Here's an interesting problem, and result, that I wish to share with the math community here at Math SE. I think I've found a proof without words...
I came across this problem sometime back, and here's a possible proof without words that I'll post as a picture -
I claim that one can, for any inscribed quadrilateral EFGH, make necessary constructions (several parallelograms) as in the figure, and hence show that at least one of the diagonals is parallel to a side of the quadrilateral ABCD.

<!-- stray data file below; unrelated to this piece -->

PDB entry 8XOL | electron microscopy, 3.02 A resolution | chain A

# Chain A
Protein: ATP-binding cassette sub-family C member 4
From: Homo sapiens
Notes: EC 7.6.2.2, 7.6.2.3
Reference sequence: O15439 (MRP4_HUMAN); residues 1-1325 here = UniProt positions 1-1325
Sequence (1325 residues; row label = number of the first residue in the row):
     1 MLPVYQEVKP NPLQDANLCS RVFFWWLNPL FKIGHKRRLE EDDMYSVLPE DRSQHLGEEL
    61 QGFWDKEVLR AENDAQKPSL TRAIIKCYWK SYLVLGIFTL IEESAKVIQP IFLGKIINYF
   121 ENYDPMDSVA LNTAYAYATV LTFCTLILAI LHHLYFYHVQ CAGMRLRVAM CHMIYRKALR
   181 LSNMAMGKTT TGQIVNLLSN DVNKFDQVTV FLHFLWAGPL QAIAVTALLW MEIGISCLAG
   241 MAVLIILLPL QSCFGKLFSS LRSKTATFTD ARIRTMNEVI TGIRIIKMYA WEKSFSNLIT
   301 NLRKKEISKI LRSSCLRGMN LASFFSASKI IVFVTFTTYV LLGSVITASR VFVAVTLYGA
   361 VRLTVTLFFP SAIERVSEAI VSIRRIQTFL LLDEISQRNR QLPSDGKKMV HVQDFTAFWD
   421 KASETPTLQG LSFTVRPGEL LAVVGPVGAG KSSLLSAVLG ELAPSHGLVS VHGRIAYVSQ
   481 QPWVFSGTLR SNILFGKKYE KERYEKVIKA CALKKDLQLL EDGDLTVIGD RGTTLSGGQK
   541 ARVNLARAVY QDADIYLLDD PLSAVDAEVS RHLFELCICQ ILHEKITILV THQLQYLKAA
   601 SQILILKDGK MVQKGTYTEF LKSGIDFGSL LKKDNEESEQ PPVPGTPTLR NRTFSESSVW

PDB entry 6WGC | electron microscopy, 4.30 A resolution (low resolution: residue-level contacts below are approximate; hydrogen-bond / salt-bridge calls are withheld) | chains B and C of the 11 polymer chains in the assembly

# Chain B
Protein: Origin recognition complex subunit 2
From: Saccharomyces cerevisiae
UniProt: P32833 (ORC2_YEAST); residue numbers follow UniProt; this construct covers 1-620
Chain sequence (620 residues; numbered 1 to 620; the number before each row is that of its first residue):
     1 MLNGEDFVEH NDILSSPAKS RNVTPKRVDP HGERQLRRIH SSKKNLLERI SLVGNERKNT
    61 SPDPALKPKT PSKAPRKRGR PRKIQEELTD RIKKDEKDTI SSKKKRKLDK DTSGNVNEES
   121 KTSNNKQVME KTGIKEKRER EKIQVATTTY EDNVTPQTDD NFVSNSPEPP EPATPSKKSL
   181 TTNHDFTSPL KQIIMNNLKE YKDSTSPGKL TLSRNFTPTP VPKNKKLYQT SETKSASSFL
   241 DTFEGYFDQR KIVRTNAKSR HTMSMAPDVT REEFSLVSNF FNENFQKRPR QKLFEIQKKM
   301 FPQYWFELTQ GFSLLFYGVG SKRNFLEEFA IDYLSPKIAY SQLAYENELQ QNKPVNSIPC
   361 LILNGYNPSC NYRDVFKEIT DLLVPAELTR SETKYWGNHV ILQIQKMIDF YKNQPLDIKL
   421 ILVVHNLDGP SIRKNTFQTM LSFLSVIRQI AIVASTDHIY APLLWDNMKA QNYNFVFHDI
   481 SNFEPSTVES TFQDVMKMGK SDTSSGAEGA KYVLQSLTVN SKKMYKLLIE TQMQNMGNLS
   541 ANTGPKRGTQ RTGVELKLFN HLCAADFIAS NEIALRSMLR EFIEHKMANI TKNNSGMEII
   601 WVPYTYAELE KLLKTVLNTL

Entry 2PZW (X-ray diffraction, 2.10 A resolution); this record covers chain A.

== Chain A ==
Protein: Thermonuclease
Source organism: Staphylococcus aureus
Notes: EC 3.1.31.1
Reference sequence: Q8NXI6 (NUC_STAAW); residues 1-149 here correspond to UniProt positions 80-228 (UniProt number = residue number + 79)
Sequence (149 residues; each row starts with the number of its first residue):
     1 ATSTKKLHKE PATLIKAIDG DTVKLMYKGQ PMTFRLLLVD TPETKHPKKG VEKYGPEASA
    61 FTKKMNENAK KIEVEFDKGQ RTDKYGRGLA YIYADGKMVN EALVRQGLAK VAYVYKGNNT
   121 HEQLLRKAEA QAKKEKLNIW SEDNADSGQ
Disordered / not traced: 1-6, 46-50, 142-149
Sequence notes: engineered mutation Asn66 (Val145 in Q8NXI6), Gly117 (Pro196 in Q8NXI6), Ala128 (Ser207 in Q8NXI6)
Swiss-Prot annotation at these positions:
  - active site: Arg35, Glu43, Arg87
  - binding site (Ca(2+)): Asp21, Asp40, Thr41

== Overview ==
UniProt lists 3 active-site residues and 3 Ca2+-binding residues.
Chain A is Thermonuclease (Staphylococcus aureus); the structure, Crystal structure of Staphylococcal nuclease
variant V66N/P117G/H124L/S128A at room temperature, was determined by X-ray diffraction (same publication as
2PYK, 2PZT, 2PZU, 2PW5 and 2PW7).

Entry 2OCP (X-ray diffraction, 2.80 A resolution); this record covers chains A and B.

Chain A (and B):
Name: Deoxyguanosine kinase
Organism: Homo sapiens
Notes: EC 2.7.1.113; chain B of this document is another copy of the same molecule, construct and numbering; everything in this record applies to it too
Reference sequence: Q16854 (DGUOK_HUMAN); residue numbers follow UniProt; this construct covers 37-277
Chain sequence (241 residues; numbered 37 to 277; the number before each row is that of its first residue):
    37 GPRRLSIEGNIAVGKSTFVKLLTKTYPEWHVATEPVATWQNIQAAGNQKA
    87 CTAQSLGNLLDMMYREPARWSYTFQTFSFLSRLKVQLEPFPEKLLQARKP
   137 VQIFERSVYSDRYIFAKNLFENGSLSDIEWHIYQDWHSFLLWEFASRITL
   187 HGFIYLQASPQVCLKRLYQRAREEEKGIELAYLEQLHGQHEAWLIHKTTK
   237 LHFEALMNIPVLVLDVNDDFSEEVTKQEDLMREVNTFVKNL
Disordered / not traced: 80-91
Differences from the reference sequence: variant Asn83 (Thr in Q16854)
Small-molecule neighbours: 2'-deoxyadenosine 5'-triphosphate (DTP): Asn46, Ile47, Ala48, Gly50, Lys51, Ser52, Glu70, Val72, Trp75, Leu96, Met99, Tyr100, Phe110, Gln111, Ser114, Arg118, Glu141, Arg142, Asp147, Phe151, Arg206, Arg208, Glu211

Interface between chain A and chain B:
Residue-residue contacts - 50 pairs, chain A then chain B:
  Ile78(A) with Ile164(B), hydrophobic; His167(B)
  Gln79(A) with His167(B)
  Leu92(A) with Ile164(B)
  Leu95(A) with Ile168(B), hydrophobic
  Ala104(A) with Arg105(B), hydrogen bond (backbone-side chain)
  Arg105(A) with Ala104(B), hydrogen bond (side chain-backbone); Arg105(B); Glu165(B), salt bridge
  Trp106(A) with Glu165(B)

Is there anything I'm missing, or is the proof complete? Let me know!
Also, please post other proofs in the answers section! (So we can all solve the problem together and discuss several methods for the same - it'll be of use to everyone to know all possible methods of approaching this problem)
I was thinking about a possible solution using complex numbers, assuming one of the side pair to be parallel to the real axis in Argand's plane, for simplicity. A similar solution, not involving too much calculation can be done using vectors! I'm not sure about coordinate geometry, as it tends to get quite cumbersome in such situations, however if anyone does manage to prove it neatly, please post the solution.
Share your ideas!